More roast chicken recipes have made their way through the F&W Test Kitchen over the years than we can count, but this one from chef-owner Jerry Traunfeld of The Herbfarm near Seattle, which was first published in F&W in July 1999, is memorable because of its garlicky-herb flavor and delicious pan juices. Bruising fresh bay leaves by holding both ends and twisting in opposite directions makes them more potent. If fresh bay leaves are unavailable, use fresh sprigs of thyme or marjoram.
Amazing Chicken Recipes
Two 3-pound chickens, preferably free range
24 fresh bay leaves, bruised, plus bay branches, for garnish
4 garlic cloves, thinly sliced
3 tablespoons olive oil
Salt and freshly ground pepper
How to Make It
Preheat the oven to 450°. Bend back the chicken wing tips and tuck them under their first joints. Using your fingertips, carefully loosen the chicken skin without tearing it, working your hand under the skin all the way up the breast and down into the thighs.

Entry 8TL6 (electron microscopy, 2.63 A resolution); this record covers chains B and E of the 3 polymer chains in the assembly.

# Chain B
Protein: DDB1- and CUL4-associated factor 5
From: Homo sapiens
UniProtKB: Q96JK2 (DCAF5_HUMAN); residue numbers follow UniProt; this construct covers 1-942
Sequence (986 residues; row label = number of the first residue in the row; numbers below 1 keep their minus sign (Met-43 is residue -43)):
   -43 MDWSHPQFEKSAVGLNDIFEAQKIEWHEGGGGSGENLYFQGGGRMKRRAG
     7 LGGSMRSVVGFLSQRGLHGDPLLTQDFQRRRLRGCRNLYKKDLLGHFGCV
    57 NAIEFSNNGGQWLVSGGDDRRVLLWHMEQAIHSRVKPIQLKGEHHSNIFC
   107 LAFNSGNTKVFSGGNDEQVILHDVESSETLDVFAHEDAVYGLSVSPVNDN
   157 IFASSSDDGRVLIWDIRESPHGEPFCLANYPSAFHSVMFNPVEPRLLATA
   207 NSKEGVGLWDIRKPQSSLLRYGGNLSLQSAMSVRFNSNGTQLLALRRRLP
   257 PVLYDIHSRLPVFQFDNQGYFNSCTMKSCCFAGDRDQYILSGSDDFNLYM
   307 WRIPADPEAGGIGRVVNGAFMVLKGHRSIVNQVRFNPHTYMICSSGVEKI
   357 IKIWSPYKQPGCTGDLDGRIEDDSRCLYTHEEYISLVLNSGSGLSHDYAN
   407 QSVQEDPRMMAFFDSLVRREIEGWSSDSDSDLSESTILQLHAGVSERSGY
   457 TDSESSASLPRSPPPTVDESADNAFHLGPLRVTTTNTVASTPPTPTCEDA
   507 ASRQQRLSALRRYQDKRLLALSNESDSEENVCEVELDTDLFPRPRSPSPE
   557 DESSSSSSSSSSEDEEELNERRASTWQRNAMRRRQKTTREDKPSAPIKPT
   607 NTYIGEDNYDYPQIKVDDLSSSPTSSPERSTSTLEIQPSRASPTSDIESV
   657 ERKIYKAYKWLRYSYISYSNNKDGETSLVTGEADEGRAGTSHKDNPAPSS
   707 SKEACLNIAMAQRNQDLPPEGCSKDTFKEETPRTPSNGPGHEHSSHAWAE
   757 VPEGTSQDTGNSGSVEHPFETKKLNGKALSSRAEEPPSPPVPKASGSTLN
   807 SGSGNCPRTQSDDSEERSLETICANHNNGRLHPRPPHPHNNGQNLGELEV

Tuck 2 bay leaves in the cavity of each bird. Tuck the remaining leaves under the loosened skin: 2 on each thigh and 3 on each side of each breast. Distribute the garlic evenly under the skin. Tie the legs together with string.
Set the chickens in a large, shallow roasting pan. Rub them all over with the olive oil and season generously with salt and pepper. Roast the chickens for 55 to 65 minutes, or until the chickens are browned and the juices run clear; rotate the pan halfway through.
Remove the chickens from the oven and let stand in a warm place for 10 minutes. Transfer to a platter and garnish with the bay branches. Remove and discard the bay leaves from under the skin before carving the chickens.
A medium-bodied red, like Chianti, is the best match for this aromatic chicken.
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